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Build Status: Linux Build status: Windows Coverage Status

JavaScript project style linter


$ npm install --save clinton


const clinton = require('clinton');
clinton.lint('/Users/sam/projects/clinton', {rules: {'license': ['error', 'MIT']}}).then(validations => {
                ruleId: 'license',
                severity: 'error',
                message: 'License is not of type MIT ('

Instead of passing the rules as an option, you can also add them to your package.json file.

    "name": "foo",
    "license": "ISC",
    "clinton": {
        "rules": {
            "license": ["error", "MIT"]


.lint(path, [options])


Type: string

Project path.



Type: object

Override any of the default rules.


Type: boolean
Default: true

Inherit from the default rules. Set to false if you want to start with a clean sheet.


Type: string[]

List of plugin names.


Type: string[]

Paths in .gitignore are ignored by default. Additional ignores can be added here.


Type: string

Current working directory when linting local projects.


      $ clinton [<path>]
      --no-inherit  Prevent inheriting from the default rules.
      --ignores     Ignore files. Can be added multiple times.
      --fix         Automatically fix problems.
      $ clinton
        ⚠  Use .editorconfig to define and maintain consistent coding styles between editors.     editorconfig
        1  warning
      $ clinton ~/projects/project
        ✖  No MIT license found.  license-mit
        1  error

Tip: Use the config in package.json whenever possible for maintainability and to make it easier for eventual other tools to read the config.


  • ava - Enforces the use of AVA. (fixable)
  • cli - Enforces the existance and executability of the cli file.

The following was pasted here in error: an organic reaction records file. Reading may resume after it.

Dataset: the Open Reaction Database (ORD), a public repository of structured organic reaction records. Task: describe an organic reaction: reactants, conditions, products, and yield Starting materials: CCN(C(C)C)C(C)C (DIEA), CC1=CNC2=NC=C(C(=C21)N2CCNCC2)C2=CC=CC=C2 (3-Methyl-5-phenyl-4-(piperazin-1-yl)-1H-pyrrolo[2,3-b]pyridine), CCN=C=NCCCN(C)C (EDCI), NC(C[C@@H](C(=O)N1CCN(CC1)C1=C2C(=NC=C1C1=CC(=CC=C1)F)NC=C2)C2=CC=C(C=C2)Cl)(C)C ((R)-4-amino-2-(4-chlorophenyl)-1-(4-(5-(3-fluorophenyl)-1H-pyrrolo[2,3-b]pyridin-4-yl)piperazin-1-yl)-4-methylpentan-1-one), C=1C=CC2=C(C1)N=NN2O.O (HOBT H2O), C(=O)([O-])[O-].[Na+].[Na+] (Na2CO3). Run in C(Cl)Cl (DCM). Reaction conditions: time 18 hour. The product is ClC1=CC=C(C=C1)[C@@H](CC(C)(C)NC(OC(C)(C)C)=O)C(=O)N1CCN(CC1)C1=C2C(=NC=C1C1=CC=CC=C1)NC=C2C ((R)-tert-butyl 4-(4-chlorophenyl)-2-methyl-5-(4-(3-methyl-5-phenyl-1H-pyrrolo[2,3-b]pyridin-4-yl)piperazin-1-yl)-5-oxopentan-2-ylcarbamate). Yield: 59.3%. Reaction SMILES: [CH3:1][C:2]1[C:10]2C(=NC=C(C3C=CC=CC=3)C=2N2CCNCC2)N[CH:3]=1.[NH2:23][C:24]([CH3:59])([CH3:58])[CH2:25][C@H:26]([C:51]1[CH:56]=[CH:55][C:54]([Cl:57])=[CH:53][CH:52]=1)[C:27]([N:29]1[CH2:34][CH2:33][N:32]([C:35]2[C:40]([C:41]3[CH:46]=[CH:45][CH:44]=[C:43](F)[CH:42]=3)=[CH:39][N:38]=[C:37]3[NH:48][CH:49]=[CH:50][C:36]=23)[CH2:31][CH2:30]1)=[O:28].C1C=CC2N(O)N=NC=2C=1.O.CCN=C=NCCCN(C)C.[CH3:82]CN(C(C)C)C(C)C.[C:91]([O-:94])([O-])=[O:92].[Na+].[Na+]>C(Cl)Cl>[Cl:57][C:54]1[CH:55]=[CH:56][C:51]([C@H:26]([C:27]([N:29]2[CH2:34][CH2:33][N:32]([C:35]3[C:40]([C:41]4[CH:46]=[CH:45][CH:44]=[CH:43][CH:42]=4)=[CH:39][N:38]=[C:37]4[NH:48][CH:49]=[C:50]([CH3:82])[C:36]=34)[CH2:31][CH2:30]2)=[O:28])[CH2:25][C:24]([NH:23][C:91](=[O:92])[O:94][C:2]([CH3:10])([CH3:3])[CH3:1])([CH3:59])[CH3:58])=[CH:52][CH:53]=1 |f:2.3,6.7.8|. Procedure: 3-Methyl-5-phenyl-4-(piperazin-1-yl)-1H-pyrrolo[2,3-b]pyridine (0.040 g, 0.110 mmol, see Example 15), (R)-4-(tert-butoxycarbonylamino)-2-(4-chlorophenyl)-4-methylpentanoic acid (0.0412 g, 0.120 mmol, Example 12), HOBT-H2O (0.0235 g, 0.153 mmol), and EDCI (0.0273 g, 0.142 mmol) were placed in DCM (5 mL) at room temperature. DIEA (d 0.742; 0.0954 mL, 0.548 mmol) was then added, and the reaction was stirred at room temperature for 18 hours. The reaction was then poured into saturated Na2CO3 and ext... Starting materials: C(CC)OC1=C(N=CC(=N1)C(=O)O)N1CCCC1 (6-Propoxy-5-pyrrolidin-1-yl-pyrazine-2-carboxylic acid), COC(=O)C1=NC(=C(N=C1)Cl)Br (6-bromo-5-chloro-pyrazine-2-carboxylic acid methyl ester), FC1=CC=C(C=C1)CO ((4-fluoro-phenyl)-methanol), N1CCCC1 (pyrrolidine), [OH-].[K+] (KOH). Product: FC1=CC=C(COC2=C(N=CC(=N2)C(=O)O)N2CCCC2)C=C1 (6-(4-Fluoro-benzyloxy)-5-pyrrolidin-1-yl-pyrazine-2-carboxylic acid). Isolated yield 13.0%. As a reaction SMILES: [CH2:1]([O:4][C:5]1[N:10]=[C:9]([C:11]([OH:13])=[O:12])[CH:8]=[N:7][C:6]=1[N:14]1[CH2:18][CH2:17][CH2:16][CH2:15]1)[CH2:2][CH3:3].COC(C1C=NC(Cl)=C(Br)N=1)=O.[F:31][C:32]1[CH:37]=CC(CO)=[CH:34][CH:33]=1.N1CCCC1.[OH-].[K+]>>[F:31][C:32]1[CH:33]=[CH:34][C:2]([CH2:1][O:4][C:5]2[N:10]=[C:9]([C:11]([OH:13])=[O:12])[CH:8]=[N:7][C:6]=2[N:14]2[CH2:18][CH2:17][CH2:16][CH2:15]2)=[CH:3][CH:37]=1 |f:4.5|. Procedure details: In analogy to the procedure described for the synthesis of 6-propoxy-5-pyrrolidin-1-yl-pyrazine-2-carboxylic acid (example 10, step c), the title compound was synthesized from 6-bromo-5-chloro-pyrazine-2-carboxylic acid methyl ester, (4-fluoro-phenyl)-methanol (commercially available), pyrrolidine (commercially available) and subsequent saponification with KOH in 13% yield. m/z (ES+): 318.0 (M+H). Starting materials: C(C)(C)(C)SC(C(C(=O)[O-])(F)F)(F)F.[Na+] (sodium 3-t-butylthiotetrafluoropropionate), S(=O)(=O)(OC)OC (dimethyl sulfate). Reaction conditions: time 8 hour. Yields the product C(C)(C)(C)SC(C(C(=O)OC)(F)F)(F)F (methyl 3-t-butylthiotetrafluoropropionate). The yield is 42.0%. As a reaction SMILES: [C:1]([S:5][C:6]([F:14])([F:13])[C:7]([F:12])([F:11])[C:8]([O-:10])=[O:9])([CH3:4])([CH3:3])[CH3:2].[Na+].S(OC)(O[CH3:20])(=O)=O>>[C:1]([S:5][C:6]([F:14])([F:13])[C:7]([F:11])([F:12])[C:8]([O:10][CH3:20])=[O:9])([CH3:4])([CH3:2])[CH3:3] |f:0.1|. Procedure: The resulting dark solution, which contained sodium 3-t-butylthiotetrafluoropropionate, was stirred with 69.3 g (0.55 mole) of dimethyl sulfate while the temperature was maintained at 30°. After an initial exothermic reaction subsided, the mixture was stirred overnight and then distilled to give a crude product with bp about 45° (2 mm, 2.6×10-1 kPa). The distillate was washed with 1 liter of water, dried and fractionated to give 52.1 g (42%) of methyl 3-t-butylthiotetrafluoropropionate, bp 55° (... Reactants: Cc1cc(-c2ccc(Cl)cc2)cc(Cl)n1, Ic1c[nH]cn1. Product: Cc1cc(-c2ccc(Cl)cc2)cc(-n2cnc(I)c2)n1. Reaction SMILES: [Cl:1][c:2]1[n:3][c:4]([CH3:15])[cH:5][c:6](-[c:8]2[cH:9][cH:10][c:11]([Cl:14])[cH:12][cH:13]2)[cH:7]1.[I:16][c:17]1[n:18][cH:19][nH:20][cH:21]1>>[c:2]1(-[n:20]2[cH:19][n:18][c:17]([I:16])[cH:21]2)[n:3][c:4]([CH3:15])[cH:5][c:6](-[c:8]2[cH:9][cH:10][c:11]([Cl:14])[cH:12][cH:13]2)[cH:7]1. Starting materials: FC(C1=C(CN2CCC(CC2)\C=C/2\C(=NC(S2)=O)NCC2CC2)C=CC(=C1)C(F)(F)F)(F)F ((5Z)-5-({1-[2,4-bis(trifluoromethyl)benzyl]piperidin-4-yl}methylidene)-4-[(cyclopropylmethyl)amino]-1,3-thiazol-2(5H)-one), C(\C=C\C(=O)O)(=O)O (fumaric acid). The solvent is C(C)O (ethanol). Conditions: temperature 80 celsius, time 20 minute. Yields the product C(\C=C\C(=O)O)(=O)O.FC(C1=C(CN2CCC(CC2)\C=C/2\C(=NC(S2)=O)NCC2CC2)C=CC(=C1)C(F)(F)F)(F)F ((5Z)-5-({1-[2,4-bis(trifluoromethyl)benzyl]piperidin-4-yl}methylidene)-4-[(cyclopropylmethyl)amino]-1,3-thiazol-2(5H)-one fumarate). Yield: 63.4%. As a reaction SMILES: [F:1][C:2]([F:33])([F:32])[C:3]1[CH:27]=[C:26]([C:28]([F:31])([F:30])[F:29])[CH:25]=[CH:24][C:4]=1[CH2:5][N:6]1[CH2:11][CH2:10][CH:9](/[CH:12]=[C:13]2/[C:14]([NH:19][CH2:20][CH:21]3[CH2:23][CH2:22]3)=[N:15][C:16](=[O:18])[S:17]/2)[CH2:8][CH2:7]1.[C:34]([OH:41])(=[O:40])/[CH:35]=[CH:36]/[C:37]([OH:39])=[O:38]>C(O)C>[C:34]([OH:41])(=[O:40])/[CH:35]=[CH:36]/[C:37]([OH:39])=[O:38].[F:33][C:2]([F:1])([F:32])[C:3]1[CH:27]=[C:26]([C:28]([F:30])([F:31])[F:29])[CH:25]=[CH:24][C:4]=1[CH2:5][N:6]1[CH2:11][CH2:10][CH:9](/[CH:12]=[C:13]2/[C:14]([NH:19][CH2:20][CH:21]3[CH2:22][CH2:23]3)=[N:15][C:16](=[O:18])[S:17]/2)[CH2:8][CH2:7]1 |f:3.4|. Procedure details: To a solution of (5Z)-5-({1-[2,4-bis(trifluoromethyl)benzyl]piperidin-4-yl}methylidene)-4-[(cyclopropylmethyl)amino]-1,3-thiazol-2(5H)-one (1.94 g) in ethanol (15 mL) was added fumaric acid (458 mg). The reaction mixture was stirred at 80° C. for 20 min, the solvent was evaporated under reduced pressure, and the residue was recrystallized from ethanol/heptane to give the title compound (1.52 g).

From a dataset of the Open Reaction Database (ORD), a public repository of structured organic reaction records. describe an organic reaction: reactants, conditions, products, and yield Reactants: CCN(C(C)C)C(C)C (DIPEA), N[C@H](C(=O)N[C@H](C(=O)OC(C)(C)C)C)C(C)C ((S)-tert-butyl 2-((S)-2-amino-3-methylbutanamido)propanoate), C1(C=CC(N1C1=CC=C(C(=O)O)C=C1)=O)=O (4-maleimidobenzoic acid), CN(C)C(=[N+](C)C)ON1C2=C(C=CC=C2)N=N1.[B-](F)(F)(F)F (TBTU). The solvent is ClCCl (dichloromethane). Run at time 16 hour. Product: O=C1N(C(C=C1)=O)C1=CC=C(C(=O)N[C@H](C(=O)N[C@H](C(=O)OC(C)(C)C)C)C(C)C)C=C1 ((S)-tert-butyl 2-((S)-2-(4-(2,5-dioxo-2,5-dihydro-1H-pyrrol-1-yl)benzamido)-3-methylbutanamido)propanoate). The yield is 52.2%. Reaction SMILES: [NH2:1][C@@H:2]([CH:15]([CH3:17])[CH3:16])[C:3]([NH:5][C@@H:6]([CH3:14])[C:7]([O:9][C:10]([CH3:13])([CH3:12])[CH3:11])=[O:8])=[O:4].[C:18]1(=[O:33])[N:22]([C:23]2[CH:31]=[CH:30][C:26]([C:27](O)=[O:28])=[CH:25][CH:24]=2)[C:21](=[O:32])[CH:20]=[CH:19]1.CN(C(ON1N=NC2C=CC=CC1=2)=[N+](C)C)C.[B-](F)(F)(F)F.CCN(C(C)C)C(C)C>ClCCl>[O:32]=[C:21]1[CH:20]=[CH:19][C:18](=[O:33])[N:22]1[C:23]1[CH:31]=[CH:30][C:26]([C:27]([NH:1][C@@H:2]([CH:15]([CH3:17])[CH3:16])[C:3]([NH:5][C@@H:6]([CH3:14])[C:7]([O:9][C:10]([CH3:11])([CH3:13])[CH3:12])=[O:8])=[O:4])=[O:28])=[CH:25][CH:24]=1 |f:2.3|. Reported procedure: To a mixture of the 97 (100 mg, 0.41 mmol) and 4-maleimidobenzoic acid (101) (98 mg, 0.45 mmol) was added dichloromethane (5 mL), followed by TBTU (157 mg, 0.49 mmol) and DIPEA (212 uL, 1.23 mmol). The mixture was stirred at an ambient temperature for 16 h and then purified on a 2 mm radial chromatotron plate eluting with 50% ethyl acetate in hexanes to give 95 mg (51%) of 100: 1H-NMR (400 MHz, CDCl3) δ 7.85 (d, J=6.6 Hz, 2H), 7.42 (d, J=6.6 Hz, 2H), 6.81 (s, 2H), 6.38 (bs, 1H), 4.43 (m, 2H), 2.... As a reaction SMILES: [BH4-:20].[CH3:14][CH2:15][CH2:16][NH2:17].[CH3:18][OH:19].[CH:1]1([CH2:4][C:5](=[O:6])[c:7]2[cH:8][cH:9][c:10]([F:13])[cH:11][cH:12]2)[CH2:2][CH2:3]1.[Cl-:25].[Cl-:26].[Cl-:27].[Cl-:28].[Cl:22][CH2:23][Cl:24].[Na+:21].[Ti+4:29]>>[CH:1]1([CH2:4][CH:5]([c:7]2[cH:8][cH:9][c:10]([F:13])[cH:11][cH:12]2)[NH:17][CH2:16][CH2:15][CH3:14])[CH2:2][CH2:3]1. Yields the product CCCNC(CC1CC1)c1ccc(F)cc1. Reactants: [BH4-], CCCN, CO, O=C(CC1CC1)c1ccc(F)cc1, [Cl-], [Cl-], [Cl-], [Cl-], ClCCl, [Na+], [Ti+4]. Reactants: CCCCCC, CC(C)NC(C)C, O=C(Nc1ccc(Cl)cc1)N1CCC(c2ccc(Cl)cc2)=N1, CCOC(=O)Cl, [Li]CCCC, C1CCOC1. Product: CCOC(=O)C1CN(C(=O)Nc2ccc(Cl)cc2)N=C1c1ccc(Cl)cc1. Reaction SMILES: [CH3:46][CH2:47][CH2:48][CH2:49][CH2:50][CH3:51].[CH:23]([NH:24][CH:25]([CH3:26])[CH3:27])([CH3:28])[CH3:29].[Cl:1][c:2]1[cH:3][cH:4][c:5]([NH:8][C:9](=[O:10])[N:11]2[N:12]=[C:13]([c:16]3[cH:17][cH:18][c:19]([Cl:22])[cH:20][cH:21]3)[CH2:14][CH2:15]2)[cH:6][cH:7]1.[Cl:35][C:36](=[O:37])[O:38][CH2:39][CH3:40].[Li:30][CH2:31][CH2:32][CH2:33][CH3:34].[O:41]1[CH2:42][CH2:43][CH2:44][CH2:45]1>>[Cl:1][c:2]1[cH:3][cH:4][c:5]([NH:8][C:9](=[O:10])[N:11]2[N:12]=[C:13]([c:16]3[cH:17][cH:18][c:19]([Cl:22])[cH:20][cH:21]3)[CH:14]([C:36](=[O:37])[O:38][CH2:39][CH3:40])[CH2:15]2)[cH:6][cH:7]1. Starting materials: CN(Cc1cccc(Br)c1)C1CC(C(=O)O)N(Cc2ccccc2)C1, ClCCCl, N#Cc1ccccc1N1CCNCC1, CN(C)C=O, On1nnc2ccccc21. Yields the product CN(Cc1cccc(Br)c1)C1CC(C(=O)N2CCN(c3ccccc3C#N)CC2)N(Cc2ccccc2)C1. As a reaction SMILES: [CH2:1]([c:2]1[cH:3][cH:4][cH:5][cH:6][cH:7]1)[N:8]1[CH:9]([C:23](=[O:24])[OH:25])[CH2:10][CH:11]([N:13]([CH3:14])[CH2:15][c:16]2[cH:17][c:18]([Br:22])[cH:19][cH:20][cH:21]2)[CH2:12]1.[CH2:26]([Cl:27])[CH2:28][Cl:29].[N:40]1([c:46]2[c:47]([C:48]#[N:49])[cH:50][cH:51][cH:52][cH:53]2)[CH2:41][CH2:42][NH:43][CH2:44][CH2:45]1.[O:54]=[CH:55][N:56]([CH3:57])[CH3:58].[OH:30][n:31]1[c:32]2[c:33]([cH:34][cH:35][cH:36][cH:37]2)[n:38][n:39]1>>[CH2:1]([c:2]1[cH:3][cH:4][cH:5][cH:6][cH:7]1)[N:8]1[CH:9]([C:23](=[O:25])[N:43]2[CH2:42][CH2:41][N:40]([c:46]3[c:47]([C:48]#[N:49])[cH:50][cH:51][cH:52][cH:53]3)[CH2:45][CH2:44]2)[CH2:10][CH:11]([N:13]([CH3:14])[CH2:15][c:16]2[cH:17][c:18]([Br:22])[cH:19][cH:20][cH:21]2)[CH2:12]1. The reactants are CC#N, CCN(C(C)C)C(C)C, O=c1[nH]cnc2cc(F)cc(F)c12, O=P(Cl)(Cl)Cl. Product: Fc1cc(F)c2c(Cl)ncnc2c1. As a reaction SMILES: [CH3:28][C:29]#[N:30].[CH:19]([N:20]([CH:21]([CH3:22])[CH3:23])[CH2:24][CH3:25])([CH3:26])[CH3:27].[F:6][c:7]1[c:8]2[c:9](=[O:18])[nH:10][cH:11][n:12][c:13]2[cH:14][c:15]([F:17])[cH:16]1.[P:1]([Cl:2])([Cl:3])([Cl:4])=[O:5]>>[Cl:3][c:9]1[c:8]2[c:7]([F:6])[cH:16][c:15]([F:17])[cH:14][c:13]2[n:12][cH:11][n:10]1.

• editorconfig - Enforces the use of EditorConfig.
  • filename-case - Enforce a case style for filenames.
  • gitignore - Enforce the use of .gitignore. (fixable)
  • gulp - Enforces the correct devDependencies when Gulp is detected.
  • keywords - Enforces the use of keywords in package.json.
  • license - Enforce the use of a specific license.
  • max-depth - Enforce the maximum depth of the directory structure.
  • no-callback - Enforces the use of promises instead of callbacks.
  • no-dup-keywords - Enforce not having duplicate keywords in package.json. (fixable)
  • no-empty-keywords - Enforce not having empty keywords in package.json. (fixable)
  • no-git-merge-conflict - Prevents having Git merge conflict markers.
  • pkg-dependency-order - Enforces alphabetical order of dependencies and devDependencies in package.json. (fixable)
  • pkg-description - Enforces the description to start with a capital letter and not end with a dot. (fixable)
  • pkg-engine - Enforces the use of a engines.node field in package.json.
  • pkg-main - Enforces the existance of the main file.
  • pkg-name - Enforces a valid package name.
  • pkg-normalize - Enforces package normalization. (fixable)
  • pkg-property-order - Enforces order of properties in in package.json. (fixable)
  • pkg-schema - Enforces a valid package.json.
  • pkg-shorthand-repository - Enforces the use of the shorthand repository URL. (fixable)
  • pkg-user-order - Enforces order of properties in user objects in package.json. (fixable)
  • readme - Enforce having a readme.
  • test-script - Enforces the use of tests.
  • travis - Enforces the correct versions in .travis.yml. (fixable)
  • use-travis - Enforces the use of Travis CI.
  • valid-properties - Enforce recommended properties in package.json.
  • valid-version - Enforces a valid version identifier in package.json.
  • xo - Enforces the use of XO. (fixable)


Everyone can create plugins or custom rules that can be validated with Clinton. The name of the plugin should be clinton-plugin-* where * is the name of the plugin.


Let's create a clinton-plugin-file-exists rule that checks if the file provided as argument really exists.

'use strict';
module.exports = ctx => {
    const fileName = ctx.options[0];
    if (!ctx.files.includes(fileName)) {{
            message: `File ${fileName} does not exist.`

You can also return a promise if you are performing asynchronous operations.

You can wrap this up in a project, publish it to npm and install it in every project where you want to check if a file in your project really exists.

    "name": "Unicorn",
    "description": "My unicorn package",
    "version": "1.0.0",
    "scripts": {
        "test": "clinton"
    "devDependencies": {
        "clinton": "*",
        "clinton-plugin-file-exists": "1.0.0"
    "clinton": {
        "plugins": {
            "file-exists": ["error", "index.js"]

When running npm test, clinton will execute your plugin and will use index.js as the option argument. The first argument error indicates the severity of the error.



MIT © Sam Verschueren